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Yale School of Music’s gifted musicians a click away — via live streaming

New Haven Register visits the Fred Plaut Recording Studio at YSM
September 1, 2015
Gene Kimball in the Fred Plaut Recording Studio. Photo by Peter Hvizdak, New Haven Register

Gene Kimball in the Fred Plaut Recording Studio. Photo by Peter Hvizdak, New Haven Register

NEW HAVEN » Yale’s stream of concert-ness has become a torrent of sorts.

As a new semester of music emanates from the Yale School of Music’s students and faculty, a well-resourced group of Yale techs is again taking advantage of a fast current to live-stream those classical music performances. The growing service is enhanced by new technology and high-seed Internet in homes.

Since 2010, when clarinetist Sara Wollmacher’s 95-year-old grandmother Julia Wollmacher watched her degree recital online from far away, relatives of Yale musicians have been able to watch performances in New Haven from points worldwide. The individual recitals require a password, but about 70 concerts a year of Yale Philharmonia, Yale Concert Band and other musicians are available, live and free, to anyone who clicks on the Yale site as they’re happening. A distribution company makes sure the stream works in different formats (iPad, Windows, etc.).

As second-year doctoral student Sean Kennard practiced on Morse Recital Hall’s grand piano Tuesday (to simulate a streaming event since most of YSM’s grad students aren’t back in town yet), directing engineer Eugene Kimball and Yale School of Music Associate Dean Michael Yaffe talked about streaming, which has similarly taken over the world of video rentals for movies and TV series.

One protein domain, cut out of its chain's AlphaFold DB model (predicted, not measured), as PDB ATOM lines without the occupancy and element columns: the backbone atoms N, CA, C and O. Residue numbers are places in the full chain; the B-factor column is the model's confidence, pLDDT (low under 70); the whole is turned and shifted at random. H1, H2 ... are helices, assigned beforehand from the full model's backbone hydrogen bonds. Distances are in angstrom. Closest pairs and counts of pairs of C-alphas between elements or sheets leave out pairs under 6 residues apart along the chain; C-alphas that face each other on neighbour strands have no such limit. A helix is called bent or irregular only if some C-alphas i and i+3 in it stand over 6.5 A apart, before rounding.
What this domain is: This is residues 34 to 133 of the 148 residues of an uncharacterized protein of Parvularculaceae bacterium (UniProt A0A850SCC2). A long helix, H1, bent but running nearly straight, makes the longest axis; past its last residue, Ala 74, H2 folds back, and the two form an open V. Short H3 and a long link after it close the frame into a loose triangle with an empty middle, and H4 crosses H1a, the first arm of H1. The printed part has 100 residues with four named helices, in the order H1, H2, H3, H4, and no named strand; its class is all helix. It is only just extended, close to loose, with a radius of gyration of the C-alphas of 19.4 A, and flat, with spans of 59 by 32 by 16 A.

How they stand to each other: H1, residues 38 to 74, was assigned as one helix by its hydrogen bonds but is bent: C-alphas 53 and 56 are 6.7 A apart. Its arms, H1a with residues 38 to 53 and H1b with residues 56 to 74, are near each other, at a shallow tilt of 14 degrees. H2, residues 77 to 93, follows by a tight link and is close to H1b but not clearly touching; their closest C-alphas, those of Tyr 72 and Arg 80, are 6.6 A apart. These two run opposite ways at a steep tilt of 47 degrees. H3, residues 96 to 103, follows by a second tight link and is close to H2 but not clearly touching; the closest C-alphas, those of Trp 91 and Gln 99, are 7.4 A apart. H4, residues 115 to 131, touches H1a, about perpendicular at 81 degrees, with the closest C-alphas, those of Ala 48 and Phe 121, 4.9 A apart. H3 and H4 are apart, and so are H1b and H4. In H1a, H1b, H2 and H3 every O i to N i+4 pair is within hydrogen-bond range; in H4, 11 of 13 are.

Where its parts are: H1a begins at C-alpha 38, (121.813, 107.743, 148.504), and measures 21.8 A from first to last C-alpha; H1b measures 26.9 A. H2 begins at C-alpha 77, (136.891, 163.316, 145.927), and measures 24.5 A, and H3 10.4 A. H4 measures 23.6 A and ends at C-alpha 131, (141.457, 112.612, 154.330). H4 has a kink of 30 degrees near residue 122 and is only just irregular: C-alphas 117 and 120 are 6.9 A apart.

They met with a reporter downstairs from Morse in Control Room A of the Fred Plaut Recording Studio in Sprague Hall, in front of a flat-screen monitor and a mixing board acquired from Walt Disney World.

Individual streams of Yale performances can number as many as 500 viewers worldwide, a number likely to rise as the popularity of the service increases.

“We do almost all of our public events,” said Yaffe, the affable administrator who oversees the streaming. “We started maybe 5 years ago.”

Yale officials had a technology meeting at the time on outreach ideas “and this one came to the surface as, in some ways, an easy win where we could disseminate what we do to a larger audience, technologically, without quite as much effort as you might do … on some of our bigger ideas — like on-demand streaming that’s recorded,” said Yaffe.

That on-demand video is also offered on the website at http://music.yale.edu/concerts/watch/, where you’ll find Peter Oundjian conducting the Yale Philharmonia in “An American in Paris.”

The live streaming address for events is http://music.yale.edu/livestream/ and there’s a list of upcoming concerts on the website music.yale.edu also (including Yale Philharmonia on Sept. 25 and the Brentano String Quartet Sept. 29). You may want to bookmark that for further reference; the quality of performances is often extraordinary.

Kimball’s team started with one camera in acoustically crisp Morse Recital Hall and recently added two more. It also has a new camera in small Sudler Hall next door and an under-balcony cam in ornate Woolsey Hall (connected via underground cable all the way to Sprague Hall). Also, the Collection of Musical Instruments on Hillhouse Avenue streams its concerts, as does the Yale’s Norfolk Chamber Music Festival in summer.

“It’s not television,” Yaffe said. “It’s not as high tech. The idea is to make you feel like you’re in the concert hall.”

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COMMENTS ( 1 )

Live streaming is a new big opportunity for classical music! Great read! =)

March 21st, 2016 | Mike Redd